One painter who I feel captures the freedom of movement of his marine subjects so well is Richard Ellis! I've long admired his work. Particularly his shark paintings. Take a look at his painting of a breaching Mako shark : Richard Ellis Gallery: Mako Shark . When I see a painting like that I get green with envy.
Unfortunately as a sculptor I have to devise supports to hold my subjects aloft. These supports need to be incorporated as unobtrusively as possible into the composition.
Recently I began making a base with just such a support to mount a sculpture on. I thought I'd post a few work in progress photos.
The first photo is of a hard wood dowel glued and wired to a painted and sealed piece of plywood.
The second picture shows Apoxie Sculpt clay beginning to be applied to the bottom of the dowel to strenghten this area.
Here I am starting to work the clay around the edge of the plywood base.
It is hard to make out in this photo but I've given the clay edge a textured look by using a piece of coral.
After the clay on the edge had a chance to cure I started applying the clay to the dowel being careful not to cover the drilled holes near the top. These will hold the bolts for mounting the sculpture.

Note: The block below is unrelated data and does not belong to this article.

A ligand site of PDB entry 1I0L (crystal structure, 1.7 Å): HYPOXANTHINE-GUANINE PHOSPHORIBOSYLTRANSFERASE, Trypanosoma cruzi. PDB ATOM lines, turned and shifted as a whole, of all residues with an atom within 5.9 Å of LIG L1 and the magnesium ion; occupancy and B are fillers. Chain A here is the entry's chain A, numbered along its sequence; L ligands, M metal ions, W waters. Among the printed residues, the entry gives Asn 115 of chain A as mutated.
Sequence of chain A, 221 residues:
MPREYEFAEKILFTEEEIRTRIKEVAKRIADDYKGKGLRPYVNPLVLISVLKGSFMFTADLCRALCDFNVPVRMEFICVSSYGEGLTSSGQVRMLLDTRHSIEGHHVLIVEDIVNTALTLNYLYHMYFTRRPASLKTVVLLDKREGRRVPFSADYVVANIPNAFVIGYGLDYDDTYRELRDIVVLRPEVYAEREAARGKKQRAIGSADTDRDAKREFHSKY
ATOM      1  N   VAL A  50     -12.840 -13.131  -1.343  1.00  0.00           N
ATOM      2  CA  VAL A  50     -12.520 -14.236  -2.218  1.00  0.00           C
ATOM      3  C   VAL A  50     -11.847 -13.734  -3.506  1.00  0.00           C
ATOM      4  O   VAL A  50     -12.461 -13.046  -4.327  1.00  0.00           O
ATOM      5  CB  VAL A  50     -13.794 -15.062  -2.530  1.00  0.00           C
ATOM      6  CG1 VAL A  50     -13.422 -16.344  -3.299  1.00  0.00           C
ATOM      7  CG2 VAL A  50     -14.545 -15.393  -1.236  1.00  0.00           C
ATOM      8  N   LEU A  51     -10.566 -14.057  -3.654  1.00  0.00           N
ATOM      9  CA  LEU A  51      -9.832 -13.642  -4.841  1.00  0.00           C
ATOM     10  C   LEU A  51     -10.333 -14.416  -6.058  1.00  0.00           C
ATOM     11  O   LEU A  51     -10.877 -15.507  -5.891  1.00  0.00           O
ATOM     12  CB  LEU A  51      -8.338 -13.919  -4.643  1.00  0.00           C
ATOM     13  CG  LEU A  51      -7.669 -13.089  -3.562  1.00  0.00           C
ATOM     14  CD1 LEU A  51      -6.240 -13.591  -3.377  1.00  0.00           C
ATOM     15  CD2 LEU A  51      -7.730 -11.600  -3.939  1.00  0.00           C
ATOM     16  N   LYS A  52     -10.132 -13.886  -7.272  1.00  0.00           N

When the clay on the dowel became semi hard I gave it a distressed wood look using latex and silicone texture pads I've created.
After I glued the bolts in place I wrapped a piece of Saran Wrap around my sculpture and pressed it against the still pliable clay.
It left an impression that will help to solidly mount the sculpture later. I then used a hot glue gun to add chunks of styrofoam to the base.
I make a habit of always using the leftover bits and pieces of whatever material I happen to be working with to make a surplus of rocks and pebbles. This way I have a ready supply in assorted sizes to draw from.
I took the base outside and shaped the contours I wanted into the styrofoam using coarse sandpaper.
The next step involved making a concoction of sand and white glue to paint over the styrofoam and around the base of the tree stumps.
After this dries I'll need to prime the base with lacquer spray paint before I can begin painting it. I'll show the completed steps in a future blog post.